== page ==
And he saith, 'Give the covering which is on thee, and keep hold on it;' and she keepeth hold on it, and he measureth six measures of barley, and layeth it on her; and he goeth into the city.
Study Bible
Ruth Claims Boaz as Kinsman
14So she lay at his feet until morning and rose before one could recognize another; and he said, "Let it not be known that the woman came to the threshing floor." 15Again he said, "Give me the cloak that is on you and hold it." So she held it, and he measured six measures of barley and laid it on her. Then she went into the city. 16When she came to her mother-in-law, she said, "How did it go, my daughter?" And she told her all that the man had done for her.…
Cross References
Ruth 3:14
So she lay at his feet until morning and rose before one could recognize another; and he said, "Let it not be known that the woman came to the threshing floor."

Ruth 3:16
When she came to her mother-in-law, she said, "How did it go, my daughter?" And she told her all that the man had done for her.
Treasury of Scripture

Also he said, Bring the veil that you have on you, and hold it. And when she held it, he measured six measures of barley, and laid it on her: and she went into the city.

vail., or sheet, or apron The word mitpachath has been variously rendered. The LXX. translate it (), an apron, and Vulgate, pallium, a cloak. By the circumstances of the story, it must have been of a considerable size; and accordingly Dr. Shaw thinks it was no other than the {hyke}, the finer sort of which, such as are still worn ladies and persons of distinction among the Arabs, he takes to answer to the (), or robe, of the ancient Greeks.

he measured

Isaiah 32:8 But the liberal devises liberal things; and by liberal things shall he stand.

Galatians 6:10 As we have therefore opportunity, let us do good to all men, especially …

six measures The quantity of this barley is uncertain. The Targum renders it, shith sein, `six seahs.' A seah contained about two gallons and a half, six of which must have been a very heavy load for a woman, and so the Targumist thought, for he add, `And she received strength from the Lord to carry it.'

(15) Vail--Rather a mantle, so in Isaiah 3:22.

She went.--This should be, if we follow the current Hebrew text, he went. The verb is masculine (yabho), and the distinction is shewn in the Targum, which inserts the name Boaz as the nominative. It must be allowed that a fair number of Hebrew MSS., as well as the Peshito and Vulgate, take the verb in the feminine. The LXX. is from the nature of the Greek language unable to mark the distinction. The clause. if we accept the current reading, will mean that Boaz went to the city to find the kinsman whose claim lay before his own, while Ruth, laden with six measures of barley, goes to her mother-in-law.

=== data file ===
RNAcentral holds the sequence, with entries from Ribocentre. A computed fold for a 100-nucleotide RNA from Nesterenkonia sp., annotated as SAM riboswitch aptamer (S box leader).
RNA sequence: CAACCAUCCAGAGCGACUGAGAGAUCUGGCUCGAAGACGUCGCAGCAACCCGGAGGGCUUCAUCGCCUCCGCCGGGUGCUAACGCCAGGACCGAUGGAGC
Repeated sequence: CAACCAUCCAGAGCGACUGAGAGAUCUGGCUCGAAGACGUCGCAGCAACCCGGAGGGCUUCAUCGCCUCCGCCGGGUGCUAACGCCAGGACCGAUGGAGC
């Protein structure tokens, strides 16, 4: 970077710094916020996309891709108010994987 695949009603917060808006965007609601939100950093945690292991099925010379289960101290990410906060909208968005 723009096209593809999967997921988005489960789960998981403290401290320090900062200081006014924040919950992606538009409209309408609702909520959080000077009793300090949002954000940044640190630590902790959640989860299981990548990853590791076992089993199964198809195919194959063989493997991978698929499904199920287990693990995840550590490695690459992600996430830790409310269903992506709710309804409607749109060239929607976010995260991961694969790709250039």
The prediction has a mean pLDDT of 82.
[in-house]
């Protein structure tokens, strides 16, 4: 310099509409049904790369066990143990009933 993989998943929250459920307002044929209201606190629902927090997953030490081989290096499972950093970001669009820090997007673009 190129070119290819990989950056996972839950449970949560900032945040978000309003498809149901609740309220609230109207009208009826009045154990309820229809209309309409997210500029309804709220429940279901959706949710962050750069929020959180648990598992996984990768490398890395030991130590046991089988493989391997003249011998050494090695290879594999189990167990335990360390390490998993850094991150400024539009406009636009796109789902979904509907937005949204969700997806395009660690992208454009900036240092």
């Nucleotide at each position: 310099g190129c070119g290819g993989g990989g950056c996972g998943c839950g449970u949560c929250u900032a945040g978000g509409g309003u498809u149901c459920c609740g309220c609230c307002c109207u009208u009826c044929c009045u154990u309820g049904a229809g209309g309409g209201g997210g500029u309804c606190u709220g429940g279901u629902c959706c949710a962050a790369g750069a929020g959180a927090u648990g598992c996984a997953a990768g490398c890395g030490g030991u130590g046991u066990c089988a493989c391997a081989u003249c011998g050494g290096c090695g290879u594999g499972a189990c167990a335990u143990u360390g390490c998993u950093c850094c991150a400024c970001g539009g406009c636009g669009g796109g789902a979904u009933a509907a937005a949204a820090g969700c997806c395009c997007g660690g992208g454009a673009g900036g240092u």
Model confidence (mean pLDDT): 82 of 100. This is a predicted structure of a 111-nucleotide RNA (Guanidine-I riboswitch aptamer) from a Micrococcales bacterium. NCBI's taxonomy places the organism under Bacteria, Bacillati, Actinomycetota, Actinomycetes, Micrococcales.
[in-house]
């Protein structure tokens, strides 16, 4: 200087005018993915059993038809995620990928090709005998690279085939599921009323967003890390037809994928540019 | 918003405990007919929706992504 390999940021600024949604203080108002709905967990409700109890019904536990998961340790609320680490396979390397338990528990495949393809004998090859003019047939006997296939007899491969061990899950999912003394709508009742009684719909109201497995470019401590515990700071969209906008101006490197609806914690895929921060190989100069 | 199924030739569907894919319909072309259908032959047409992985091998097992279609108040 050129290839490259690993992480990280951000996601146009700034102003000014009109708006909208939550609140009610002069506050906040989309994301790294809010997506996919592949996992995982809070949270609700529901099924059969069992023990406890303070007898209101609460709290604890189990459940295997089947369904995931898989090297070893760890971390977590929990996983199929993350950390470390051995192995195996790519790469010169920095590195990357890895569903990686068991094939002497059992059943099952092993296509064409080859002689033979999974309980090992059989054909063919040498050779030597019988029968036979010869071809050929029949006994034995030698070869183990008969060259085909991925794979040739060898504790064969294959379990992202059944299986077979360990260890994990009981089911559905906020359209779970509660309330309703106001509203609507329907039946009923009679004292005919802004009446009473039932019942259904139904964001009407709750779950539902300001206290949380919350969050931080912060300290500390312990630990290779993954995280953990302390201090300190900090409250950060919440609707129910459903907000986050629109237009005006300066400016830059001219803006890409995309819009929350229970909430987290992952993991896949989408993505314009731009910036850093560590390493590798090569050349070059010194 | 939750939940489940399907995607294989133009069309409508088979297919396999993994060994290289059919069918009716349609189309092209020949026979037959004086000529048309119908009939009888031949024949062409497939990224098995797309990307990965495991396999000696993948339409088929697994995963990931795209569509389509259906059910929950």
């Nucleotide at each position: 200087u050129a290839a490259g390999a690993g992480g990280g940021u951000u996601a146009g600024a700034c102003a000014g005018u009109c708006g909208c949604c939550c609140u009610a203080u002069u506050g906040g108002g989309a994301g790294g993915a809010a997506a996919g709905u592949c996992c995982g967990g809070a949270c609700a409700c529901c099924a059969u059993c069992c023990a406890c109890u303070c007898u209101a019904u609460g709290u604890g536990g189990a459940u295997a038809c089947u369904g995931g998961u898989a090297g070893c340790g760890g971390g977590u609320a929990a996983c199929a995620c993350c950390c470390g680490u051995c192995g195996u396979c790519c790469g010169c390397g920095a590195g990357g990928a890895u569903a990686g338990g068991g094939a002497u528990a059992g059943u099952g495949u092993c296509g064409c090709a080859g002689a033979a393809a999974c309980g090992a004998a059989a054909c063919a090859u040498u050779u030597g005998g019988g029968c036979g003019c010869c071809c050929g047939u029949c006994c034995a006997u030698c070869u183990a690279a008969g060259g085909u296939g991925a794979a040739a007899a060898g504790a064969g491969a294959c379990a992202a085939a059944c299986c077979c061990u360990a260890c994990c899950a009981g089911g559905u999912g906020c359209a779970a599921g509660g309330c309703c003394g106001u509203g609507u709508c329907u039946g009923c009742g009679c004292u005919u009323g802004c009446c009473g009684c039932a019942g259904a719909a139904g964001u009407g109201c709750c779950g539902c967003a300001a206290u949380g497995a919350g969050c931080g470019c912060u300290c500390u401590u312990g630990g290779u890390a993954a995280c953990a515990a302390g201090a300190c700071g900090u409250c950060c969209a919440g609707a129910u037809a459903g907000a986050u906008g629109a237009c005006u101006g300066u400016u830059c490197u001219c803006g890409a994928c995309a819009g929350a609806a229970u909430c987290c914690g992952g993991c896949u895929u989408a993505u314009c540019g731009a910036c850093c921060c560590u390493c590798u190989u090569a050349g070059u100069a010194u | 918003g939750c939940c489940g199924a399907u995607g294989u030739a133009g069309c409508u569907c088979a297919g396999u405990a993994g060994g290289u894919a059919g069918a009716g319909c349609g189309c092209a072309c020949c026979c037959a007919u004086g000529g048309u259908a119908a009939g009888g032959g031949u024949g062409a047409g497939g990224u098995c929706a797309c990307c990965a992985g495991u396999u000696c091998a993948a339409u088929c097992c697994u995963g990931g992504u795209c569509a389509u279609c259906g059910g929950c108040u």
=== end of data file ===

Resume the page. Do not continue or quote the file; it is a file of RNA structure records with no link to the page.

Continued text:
Verse 15. - And he said, Allow me the wrapper which is upon thee, and hold on by it; and she held on by it; and he measured six measures of barley; and he put it on her, and went to the city. The expression "Allow me," literally, "Give (me)," was a current phrase of courtesy. The verb employed - יָהַב - was common Semitic property, ere yet the mother-tongue was subdivided into Hebrew, Syriac, Chaldee, Arabic. The wrapper which is upon thee. The word for wrapper occurs nowhere else except in Isaiah 3:22, where it is translated, in King James's version, "wimple." Here it is rendered "vail," and, in the margin, "sheet or apron," - all of them unhappy translations. So is the rendering of the Targumist, סוּדְרָא, i.e. sudarium, or "napkin." N.G. Schroder discusses the word at great length in his masterly 'Commentarius Philologico-Criticus de Vestitu Mulierum Hebraearum,' pp. 247-277. He would render it pallium or palla In consequence of national peculiarities in articles of dress, especially in ancient times, it is best to avoid a specific, and to employ a generic translation. When Boaz said, "Give me the wrapper," he did not ask that it should be handed to him. He had already put his hand upon it, and was engaged in hollowing out a scoop or cavity. Hence he said, on the one hand, "Allow me," and, on the other, "Hold on by it." And he measured six measures of barley. The particular measure referred to is unspecified. It is not only mere dream on the part of the Targumist, but it is dream involving almost sheer impossibility, that the measures were seahs, i.e. two ephahs. The Targumist had to bolster up his dream by adding another, viz., that Ruth got miraculously strength to carry the load. Load, indeed, there undoubtedly was; and no doubt it would be as great as she could conveniently carry. And likewise, in accordance with the primitive simplicity of manners, the magnitude of the burden would be demonstration to Naomi of Boaz's satisfaction with the "measures" which, in full motherliness of spirit, she had planned. And he went to the city. The Vulgate and Syriac versions, as also Castellio, Coverdale, and various other translators, but not Luther, have assumed that we should read וַתָּבְלֺא, "and she went," instead of וַיָּבְּלֺא, "and he went." So too Wright. But there seems to be no good reason for making the change. If there had been no division into verses, then the departure of both Boaz and Ruth on their respective routes, or in their respective order of sequence, would have been recorded close together: "and 'he' went to the city, and 'she' went to her mother-in-law" - each, let us bear in mind, with the heart elate. Also he said,.... Which seems to confirm the first sense, that what he had said before was to Ruth, beside which he also said to her what follows: